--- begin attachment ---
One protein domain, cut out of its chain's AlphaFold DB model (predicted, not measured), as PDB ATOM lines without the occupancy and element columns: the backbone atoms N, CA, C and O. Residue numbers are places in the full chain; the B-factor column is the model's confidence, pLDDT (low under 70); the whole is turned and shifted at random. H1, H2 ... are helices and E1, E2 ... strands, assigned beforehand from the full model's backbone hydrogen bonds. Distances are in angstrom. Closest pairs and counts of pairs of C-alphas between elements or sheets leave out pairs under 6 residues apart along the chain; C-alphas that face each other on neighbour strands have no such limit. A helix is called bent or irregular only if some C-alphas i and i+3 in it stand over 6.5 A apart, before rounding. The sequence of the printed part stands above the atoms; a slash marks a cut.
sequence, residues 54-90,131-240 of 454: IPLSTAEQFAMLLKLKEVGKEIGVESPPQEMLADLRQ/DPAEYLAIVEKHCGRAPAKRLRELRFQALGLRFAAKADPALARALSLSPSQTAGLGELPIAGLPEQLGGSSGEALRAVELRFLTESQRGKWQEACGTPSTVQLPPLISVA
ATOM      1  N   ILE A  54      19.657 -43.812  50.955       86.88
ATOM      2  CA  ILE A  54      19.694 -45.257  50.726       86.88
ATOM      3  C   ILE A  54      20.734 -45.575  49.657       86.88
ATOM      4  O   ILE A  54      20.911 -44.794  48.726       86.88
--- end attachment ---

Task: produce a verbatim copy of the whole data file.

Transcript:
One protein domain, cut out of its chain's AlphaFold DB model (predicted, not measured), as PDB ATOM lines without the occupancy and element columns: the backbone atoms N, CA, C and O. Residue numbers are places in the full chain; the B-factor column is the model's confidence, pLDDT (low under 70); the whole is turned and shifted at random. H1, H2 ... are helices and E1, E2 ... strands, assigned beforehand from the full model's backbone hydrogen bonds. Distances are in angstrom. Closest pairs and counts of pairs of C-alphas between elements or sheets leave out pairs under 6 residues apart along the chain; C-alphas that face each other on neighbour strands have no such limit. A helix is called bent or irregular only if some C-alphas i and i+3 in it stand over 6.5 A apart, before rounding. The sequence of the printed part stands above the atoms; a slash marks a cut.
sequence, residues 54-90,131-240 of 454: IPLSTAEQFAMLLKLKEVGKEIGVESPPQEMLADLRQ/DPAEYLAIVEKHCGRAPAKRLRELRFQALGLRFAAKADPALARALSLSPSQTAGLGELPIAGLPEQLGGSSGEALRAVELRFLTESQRGKWQEACGTPSTVQLPPLISVA
ATOM      1  N   ILE A  54      19.657 -43.812  50.955       86.88
ATOM      2  CA  ILE A  54      19.694 -45.257  50.726       86.88
ATOM      3  C   ILE A  54      20.734 -45.575  49.657       86.88
ATOM      4  O   ILE A  54      20.911 -44.794  48.726       86.88